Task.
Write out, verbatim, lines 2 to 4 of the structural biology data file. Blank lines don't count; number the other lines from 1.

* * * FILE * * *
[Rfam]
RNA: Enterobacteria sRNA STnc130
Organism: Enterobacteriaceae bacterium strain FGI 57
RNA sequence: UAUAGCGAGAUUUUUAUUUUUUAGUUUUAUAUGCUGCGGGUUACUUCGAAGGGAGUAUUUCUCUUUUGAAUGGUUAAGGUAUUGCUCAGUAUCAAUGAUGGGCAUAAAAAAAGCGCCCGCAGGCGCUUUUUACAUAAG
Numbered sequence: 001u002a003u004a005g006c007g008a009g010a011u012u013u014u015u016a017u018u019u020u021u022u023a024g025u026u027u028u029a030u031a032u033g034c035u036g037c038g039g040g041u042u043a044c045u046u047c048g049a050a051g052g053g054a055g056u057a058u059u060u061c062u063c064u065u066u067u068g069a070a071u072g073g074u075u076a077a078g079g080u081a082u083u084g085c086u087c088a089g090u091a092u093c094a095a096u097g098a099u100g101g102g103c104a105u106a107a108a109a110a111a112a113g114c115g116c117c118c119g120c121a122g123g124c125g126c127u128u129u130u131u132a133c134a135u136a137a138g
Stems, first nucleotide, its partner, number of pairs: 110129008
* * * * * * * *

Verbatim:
RNA: Enterobacteria sRNA STnc130
Organism: Enterobacteriaceae bacterium strain FGI 57
RNA sequence: UAUAGCGAGAUUUUUAUUUUUUAGUUUUAUAUGCUGCGGGUUACUUCGAAGGGAGUAUUUCUCUUUUGAAUGGUUAAGGUAUUGCUCAGUAUCAAUGAUGGGCAUAAAAAAAGCGCCCGCAGGCGCUUUUUACAUAAG